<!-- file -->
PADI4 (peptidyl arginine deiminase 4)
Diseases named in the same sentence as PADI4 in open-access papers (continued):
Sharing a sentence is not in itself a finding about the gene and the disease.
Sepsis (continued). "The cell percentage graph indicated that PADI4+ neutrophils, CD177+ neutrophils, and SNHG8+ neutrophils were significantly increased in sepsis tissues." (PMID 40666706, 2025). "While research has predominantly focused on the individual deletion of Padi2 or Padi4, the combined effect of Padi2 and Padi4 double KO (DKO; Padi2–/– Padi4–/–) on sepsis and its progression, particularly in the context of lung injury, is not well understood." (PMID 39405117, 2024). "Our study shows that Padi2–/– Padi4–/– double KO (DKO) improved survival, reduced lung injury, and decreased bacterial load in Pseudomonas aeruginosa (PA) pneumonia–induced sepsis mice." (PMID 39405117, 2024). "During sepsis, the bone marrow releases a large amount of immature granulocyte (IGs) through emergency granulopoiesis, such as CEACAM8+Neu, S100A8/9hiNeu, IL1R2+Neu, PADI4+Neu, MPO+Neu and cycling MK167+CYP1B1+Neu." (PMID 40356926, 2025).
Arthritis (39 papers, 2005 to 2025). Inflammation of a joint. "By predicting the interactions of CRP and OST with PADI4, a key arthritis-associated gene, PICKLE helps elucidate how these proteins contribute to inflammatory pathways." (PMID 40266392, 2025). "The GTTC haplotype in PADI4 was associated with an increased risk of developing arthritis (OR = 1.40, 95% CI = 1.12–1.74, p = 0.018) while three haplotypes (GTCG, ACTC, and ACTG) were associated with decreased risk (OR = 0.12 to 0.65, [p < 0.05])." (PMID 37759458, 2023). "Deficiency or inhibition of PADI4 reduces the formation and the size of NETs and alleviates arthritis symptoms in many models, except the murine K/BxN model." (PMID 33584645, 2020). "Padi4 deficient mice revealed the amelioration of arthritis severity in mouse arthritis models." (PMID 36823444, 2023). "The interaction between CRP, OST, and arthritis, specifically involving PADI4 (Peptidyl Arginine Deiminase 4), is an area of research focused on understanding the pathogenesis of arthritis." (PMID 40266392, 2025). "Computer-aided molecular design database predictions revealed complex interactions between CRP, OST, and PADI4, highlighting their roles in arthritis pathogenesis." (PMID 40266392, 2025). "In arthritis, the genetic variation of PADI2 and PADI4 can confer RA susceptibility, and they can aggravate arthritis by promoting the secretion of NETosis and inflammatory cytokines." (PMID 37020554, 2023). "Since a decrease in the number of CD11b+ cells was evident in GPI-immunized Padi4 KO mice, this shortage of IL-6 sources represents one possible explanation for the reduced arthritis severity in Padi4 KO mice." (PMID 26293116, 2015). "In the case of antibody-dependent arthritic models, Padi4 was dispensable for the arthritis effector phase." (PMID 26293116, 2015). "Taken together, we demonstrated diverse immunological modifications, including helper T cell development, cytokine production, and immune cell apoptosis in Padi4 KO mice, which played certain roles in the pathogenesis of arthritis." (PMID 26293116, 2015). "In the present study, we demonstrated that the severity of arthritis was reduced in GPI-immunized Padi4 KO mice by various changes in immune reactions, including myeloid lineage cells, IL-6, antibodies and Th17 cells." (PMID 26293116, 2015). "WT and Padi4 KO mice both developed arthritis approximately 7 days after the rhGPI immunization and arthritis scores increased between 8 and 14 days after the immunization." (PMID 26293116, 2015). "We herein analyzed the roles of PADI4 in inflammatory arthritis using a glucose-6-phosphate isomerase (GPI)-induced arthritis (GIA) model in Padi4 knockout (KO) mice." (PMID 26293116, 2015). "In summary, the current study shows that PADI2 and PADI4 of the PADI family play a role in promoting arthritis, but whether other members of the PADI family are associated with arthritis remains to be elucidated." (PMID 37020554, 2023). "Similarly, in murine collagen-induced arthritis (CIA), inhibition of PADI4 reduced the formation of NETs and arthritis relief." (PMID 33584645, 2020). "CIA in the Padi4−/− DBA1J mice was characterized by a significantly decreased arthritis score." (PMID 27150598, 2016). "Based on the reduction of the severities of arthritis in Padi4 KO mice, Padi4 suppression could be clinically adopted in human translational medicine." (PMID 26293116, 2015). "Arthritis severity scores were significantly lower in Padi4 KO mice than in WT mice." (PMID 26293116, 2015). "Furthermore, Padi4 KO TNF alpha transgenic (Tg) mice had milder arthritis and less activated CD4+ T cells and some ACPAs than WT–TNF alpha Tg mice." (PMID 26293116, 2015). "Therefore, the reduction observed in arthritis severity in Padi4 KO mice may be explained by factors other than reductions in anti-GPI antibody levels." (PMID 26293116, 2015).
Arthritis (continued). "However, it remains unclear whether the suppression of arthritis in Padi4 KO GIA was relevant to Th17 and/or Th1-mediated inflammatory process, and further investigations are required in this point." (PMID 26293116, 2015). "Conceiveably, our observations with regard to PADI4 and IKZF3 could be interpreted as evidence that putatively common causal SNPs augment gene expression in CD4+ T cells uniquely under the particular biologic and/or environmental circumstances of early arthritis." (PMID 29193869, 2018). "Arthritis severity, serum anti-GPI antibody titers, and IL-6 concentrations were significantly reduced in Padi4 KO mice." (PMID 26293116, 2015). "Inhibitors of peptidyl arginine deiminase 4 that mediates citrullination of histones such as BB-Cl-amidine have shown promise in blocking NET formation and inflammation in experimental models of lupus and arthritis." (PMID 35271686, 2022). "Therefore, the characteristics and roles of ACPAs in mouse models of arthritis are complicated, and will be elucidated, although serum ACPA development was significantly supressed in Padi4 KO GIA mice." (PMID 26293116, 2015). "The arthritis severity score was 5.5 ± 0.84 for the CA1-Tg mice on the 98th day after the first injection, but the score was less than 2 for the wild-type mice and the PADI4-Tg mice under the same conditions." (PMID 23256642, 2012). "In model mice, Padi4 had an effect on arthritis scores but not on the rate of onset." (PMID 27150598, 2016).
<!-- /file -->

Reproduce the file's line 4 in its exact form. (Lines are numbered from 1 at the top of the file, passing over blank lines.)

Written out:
Sepsis (continued). "The cell percentage graph indicated that PADI4+ neutrophils, CD177+ neutrophils, and SNHG8+ neutrophils were significantly increased in sepsis tissues." (PMID 40666706, 2025). "While research has predominantly focused on the individual deletion of Padi2 or Padi4, the combined effect of Padi2 and Padi4 double KO (DKO; Padi2–/– Padi4–/–) on sepsis and its progression, particularly in the context of lung injury, is not well understood." (PMID 39405117, 2024). "Our study shows that Padi2–/– Padi4–/– double KO (DKO) improved survival, reduced lung injury, and decreased bacterial load in Pseudomonas aeruginosa (PA) pneumonia–induced sepsis mice." (PMID 39405117, 2024). "During sepsis, the bone marrow releases a large amount of immature granulocyte (IGs) through emergency granulopoiesis, such as CEACAM8+Neu, S100A8/9hiNeu, IL1R2+Neu, PADI4+Neu, MPO+Neu and cycling MK167+CYP1B1+Neu." (PMID 40356926, 2025).